Under Your Skies

4 July 2015

The Milky Way as seen from West Virginia. Forest Wander
The Milky Way as seen from West Virginia.

If you’re a native of the northern hemisphere, the first thing you notice about the night sky in the southern hemisphere is that things are … off. Constellations are missing, the lunar phases seem backwards, and the constellations you do recognize are upside down. It’s very disorientating until you get used to it. But the one thing you do recognize early on is the Milky Way.

Despite claims to the contrary, our solar system is not aligned with the plane of our galaxy. Earth is also tilted about 23 degrees from the axis of the solar system. As a result, the plane of the Milky Way is tilted about 60 degrees relative to the rotational axis of Earth. Because our solar system is about 3/5 of the distance from galactic center, the Milky Way completely encircles our view of the heavens. As a result, no matter where you are on the Earth, there is at least some part of the year when the Milky Way is visible.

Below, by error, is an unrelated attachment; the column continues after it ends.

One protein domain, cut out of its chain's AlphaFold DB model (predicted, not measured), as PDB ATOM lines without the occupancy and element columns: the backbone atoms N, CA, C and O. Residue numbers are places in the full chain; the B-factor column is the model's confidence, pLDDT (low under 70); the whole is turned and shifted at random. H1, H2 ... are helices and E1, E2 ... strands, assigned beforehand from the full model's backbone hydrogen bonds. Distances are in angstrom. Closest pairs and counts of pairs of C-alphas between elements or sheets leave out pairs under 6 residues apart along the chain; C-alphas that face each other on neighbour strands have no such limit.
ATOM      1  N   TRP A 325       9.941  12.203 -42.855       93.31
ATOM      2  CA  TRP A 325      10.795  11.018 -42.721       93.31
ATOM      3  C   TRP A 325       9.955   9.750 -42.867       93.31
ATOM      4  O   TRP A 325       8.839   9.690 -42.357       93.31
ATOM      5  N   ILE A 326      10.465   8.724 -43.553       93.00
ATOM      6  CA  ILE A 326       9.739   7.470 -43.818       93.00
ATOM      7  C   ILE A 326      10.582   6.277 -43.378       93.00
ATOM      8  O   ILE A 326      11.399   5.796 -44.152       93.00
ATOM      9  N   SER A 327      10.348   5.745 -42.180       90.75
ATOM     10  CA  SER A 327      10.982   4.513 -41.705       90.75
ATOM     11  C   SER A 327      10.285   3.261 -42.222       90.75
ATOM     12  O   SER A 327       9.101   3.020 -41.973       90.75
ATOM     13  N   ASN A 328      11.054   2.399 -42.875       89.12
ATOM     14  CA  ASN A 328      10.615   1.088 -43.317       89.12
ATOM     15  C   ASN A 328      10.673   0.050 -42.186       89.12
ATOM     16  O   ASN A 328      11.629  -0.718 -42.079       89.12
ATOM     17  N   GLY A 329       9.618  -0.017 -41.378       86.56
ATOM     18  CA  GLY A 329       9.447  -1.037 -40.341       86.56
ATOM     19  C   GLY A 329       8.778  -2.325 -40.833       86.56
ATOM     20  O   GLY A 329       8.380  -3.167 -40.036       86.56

Dark cloud constellations of indigenous Chileans. Brian Koberlein
Dark cloud constellations of indigenous Chileans.

This doesn’t mean that all views are equal. The central region of the Milky Way is in the southern region of our sky, which means views in the southern hemisphere tend to be brighter and have more clear contrast between stars and dust clouds. This is likely the reason why many cultures in the southern hemisphere have traditionally created “constellations” out of the shadow regions caused by dust clouds within the Milky Way, such as the Emu in the sky of Australia, or the Llama and Serpent of South America.

But regardless of your place of origin, the Milky Way is a part of your sky. No matter where you roam on Earth, you can always find the Milky Way in the night sky and know that you are home.